In cooperation with the Youth IGF, EURid, the .eu registry, has set up a Youth Committee that will advise the registry on Internet governance matters as well as on the promotion of the .eu top-level domain and its variants in other scripts.
The total number of domains under management by EURid is still declining thanks largely to Brexit, and British registrants being no longer eligible to hold .eu domain names as of 1 January. But there are sources of optimism with registrations increasing in Slovenia (up 4.8%), followed by Latvia (3.8%) and Romania (3.0%) according to the latest Q2 2020 Progress Report from EURid released this week.
A few announcements from EURid, the top-level domain registry for .eu. First up, EURid has had to defer allowing EEA citizens to register .eu domain names.
This follows the announcement last month where the European Free Trade Association (EFTA) had reached an agreement that would extend the citizenship rule to EEA nationals.
Citizens of Norway, Liechtenstein and Iceland will become eligible to register .eu, .ею and .ευ domain names regardless of their place of residence on 2 September, EURid announced this week. European Union citizens were granted the same eligibility in October 2019.
EURid is supporting the “Water is Life” project in Madagascar to offset their 2019 CO2 emission and has reported a successful yearly EMAS audit.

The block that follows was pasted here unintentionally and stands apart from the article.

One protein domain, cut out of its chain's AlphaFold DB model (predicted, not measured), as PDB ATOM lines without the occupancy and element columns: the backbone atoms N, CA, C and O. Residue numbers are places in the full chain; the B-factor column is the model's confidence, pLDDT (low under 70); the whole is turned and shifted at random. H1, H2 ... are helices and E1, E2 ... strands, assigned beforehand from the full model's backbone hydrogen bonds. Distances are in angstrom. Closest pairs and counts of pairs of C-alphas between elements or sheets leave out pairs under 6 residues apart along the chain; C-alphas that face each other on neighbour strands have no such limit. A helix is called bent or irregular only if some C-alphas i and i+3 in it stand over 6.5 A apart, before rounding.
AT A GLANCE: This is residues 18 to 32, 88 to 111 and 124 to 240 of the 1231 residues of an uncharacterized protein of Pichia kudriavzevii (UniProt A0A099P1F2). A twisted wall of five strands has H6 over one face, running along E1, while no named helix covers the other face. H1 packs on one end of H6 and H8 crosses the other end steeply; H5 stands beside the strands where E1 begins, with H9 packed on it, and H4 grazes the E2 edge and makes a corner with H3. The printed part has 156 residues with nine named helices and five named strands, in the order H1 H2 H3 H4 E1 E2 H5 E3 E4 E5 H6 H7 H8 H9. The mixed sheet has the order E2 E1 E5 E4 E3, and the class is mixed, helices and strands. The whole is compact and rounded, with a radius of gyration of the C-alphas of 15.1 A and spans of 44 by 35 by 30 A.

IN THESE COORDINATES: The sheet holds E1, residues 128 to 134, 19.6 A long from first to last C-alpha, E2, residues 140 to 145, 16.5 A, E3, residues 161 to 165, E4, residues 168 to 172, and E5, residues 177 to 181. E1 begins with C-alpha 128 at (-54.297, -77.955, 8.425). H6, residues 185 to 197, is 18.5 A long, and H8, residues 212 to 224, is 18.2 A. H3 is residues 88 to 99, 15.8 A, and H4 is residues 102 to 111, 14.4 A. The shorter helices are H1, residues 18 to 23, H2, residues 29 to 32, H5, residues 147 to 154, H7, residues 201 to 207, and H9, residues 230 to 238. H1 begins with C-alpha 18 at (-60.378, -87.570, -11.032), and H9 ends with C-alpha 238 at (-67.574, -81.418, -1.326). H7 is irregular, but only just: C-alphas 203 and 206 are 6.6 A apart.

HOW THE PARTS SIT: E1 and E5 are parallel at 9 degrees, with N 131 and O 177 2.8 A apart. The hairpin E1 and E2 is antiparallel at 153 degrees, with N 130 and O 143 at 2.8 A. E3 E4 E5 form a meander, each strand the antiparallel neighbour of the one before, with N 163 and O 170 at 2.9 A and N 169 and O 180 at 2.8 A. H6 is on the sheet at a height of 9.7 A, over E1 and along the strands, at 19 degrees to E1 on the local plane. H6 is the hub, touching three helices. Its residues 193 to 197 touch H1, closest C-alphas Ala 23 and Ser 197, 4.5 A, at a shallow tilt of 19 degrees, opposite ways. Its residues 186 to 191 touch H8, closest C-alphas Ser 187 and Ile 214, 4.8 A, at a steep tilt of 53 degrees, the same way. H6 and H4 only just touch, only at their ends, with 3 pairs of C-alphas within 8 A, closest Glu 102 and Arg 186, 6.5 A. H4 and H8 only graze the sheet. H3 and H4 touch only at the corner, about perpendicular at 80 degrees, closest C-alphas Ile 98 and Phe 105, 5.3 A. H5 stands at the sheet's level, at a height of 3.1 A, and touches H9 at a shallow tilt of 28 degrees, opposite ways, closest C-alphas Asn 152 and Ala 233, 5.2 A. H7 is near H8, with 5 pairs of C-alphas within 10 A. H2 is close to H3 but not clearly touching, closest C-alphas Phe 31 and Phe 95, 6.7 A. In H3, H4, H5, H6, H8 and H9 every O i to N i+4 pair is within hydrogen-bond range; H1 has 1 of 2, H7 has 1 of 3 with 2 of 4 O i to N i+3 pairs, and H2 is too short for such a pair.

EURid recently released their 2019 annual report and it was a year of some quite significant milestones that recognised the .eu registry for its achievements, but it was also a year where Brexit was a significant drag on .eu registrations, this being the major reason for a decline of over 78,000 registrations for the year.
EURid announced a collaboration Thursday with the Ecommerce Foundation, their second in one week following Monday’s announcement that they would be intensifying collaboration with EUIPO. The collaboration with the Ecommerce Foundation will see the two organisations working together to improve the trust of online consumers, retailers and brand owners in .eu online stores.
The European Union Intellectual Property Office (EUIPO) and EURid this week announced they are set to intensify their collaboration with a number of initiatives, with the main one being to allow start-ups, in particular, to obtain their trademark and .eu domain name as part of one process.
New .eu registrations jumped 15% in the first quarter of 2020 over the corresponding quarter in 2019 on the back of a 64% increase in registrations from Portugal and registrations related to the COVID-19 pandemic, according to EURid’s Q1 2020 Progress Report released this week.
EURid is warning of a website that is infringing on their trademarks, illegitimately ripping off their website even including the EURid announcement that they’re… ripping off their website.
The website, http://aim-search.info, is illegally using EURid’s trademark without authorisation and has copied the content and the lay-out of our official website. They even link to the legitimate EURid social media accounts.
EURid, the registry for .eu, .ею (Cyrillic) and .ευ (Greek) top-level domains, has said this constitutes infringement of their intellectual property rights and misleads consumers into believing that EURid is somehow associated with this website. EURid has taken legal action against its holder.